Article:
Over the weekend, the CBC website carried a story originally reported in La Presse, about gifts that Justin and Sophie Trudeau received at last month’s G7 meeting in Charlevoix, Québec.
Unfortunately, the CBC buried the lede: Donald Trump gifted Justin Trudeau with a photo from the 1983 G7 meeting attended by Pierre Trudeau, Ronald Reagan, Margaret Thatcher and other world leaders of the day.
Trump giving Trudeau a photo featuring Reagan and Thatcher struck me as akin to Angela Merkel giving Trump a framed handbill from Stormy Daniels’ latest gentlemen’s club appearance. Or Trudeau giving Trump a photo of Trump’s grandfather’s hotel in British Columbia, that was also a brothel. Oh wait, that last one actually did happen.
But on reflection, I doubt that Trump’s intent was to rub Trudeau’s nose in the outsized legacies of Reagan and Thatcher. Last year when visiting the White House, Trudeau gifted Trump with a photo featuring Trump honouring Pierre Trudeau at a 1981 dinner in New York. Trump apparently appreciated the photo, saying to the media in front of Trudeau: “what a great picture. I will keep that in a respectful place.”
Given how the G7 ended between Trump and Trudeau, it seems unlikely that either photo is in a very respectful place today. Nevertheless, Justin and Sophie received some impressive loot from G7 leaders, including a Hermès scarf and necktie, a Japanese makeup brush set, and a Sèvres porcelain plate.
Under the Conflict of Interest Act, Trudeau and other public officials must declare all gifts worth more than $200. If the value of the gift is more than $1,000, the gift must be forfeited to the Crown unless it is cleared by the ethics commissioner. As the CBC story explained:
Those gifts that are forfeited are turned over to the National Capital Commission, which manages the inventory of items. According to its guidelines, they are treated as “items of national interest” for their archival and commemorative value, and can be displayed at federal offices, galleries or museums. Gifts that are forfeited are listed on the registry.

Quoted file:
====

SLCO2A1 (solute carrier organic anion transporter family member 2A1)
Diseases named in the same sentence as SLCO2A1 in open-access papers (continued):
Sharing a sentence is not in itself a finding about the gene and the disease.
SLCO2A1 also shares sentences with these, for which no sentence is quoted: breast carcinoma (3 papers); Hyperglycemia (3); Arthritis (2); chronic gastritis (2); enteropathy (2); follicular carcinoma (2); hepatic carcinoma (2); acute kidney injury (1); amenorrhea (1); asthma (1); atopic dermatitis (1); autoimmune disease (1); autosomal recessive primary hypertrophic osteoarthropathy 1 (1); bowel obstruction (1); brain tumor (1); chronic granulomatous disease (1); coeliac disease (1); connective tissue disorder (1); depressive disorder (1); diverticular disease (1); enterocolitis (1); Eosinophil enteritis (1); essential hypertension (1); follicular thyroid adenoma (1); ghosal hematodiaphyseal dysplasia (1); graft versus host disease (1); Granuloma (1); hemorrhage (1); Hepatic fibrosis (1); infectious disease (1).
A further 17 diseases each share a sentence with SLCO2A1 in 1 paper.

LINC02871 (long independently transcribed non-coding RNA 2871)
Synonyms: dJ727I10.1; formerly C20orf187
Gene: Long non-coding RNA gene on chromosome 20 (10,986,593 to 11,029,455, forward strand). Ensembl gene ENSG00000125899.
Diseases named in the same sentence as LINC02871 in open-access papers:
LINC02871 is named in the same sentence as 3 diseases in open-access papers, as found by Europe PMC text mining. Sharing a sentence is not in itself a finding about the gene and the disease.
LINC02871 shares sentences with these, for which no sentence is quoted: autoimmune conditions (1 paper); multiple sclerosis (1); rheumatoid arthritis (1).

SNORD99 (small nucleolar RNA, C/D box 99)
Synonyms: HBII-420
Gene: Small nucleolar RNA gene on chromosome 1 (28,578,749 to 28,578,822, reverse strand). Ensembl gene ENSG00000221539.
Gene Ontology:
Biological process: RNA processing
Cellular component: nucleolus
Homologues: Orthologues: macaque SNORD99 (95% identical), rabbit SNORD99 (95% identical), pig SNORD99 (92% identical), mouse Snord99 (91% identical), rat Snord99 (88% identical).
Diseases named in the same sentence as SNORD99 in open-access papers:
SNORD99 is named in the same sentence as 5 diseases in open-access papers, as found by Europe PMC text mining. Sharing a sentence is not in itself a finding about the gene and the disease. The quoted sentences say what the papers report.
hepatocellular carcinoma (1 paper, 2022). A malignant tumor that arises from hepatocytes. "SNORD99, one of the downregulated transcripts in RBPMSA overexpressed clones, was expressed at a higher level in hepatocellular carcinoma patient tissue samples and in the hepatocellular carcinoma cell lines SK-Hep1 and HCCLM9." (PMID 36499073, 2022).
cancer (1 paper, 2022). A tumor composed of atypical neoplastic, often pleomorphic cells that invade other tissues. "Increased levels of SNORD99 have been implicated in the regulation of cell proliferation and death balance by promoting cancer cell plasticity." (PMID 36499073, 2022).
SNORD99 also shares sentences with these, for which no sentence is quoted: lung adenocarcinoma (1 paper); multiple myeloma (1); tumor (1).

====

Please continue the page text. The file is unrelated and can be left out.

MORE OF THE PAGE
Items with short shelf-lives, or personal items such as scarves, purses, watches or pens, can be put up for government auction. In some cases, items are donated or destroyed.
The previous ethics commissioner apparently allowed public officials to keep gifts in excess of $1,000 if they reimbursed the value above $1,000. Trudeau has accepted two gifts worth more than $1,000 and reimbursed the (undisclosed) difference, one of them an LETV smart bicycle from China. When the bike gets stolen, I’m sure the Chinese military will be happy to locate it for Justin.
Apparently, the Hermès tie and scarf, Japanese makeup brush kit and Sèvres porcelain plate all fell within the $200-$1,000 range, and the Trudeaus have kept and declared them. While Trudeau is infamous for his socks, luxurious Hermès accessories and pricey Japanese makeup brush kits are not in keeping with a modest, middle-class image that the Trudeaus want to present going into an election year. (That’s also why they put their nanny on the payroll now, to avoid the issue coming up again.)
In the interest of maintaining both diplomatic courtesy and a down-to-earth image for the Liberal government, I offer the following suggestions for gifts under $200 that may safely be given to Justin and Sophie:
Ford Nation; Crazy Town; Mayor Rob Ford: Uncontrollable ($65 for all three). These are three books written by Rob and Doug Ford, Robyn Doolittle and Niagara Independent columnist Mark Towhey. Like the arrival of Donald Trump, the arrival of Doug Ford as Ontario premier is going to make life more difficult for Justin. These three books will give him an idea of what he is in for, if Doug’s pledge to stop the carbon tax hasn’t already given him a hint.
Hanes or Fruit of the Loom T-shirts ($15 for a package of three). Poor Justin is often seen jogging shirtless. This leads to chafing, sunburn and being stopped for selfies with adoring fans.
Bong ($50 and up). Marijuana is set to become legal on October 17th (despite the police and retail channels being far from ready to, uhm, roll), Justin and Sophie should have at least one accomplishment to celebrate, and something to look forward to.
Oh Henry! 4:25 bar ($1.39). Earlier this year, Hershey Canada launched this item to capitalize on legal marijuana, then anticipated for July 1st. Legal pot is not here yet, but addictive sugar is a good substitute.
My Pillow ($120 for two). After a toke and a candy bar, what else are you good for but bed?
Joan Tintor is a writer and researcher. Her political experience includes having served as legislative assistant to Ontario transportation minister Al Palladini, and as a writer/researcher for the Ontario PC Caucus. She earned a degree in journalism from Ryerson Polytechnic University in 1994.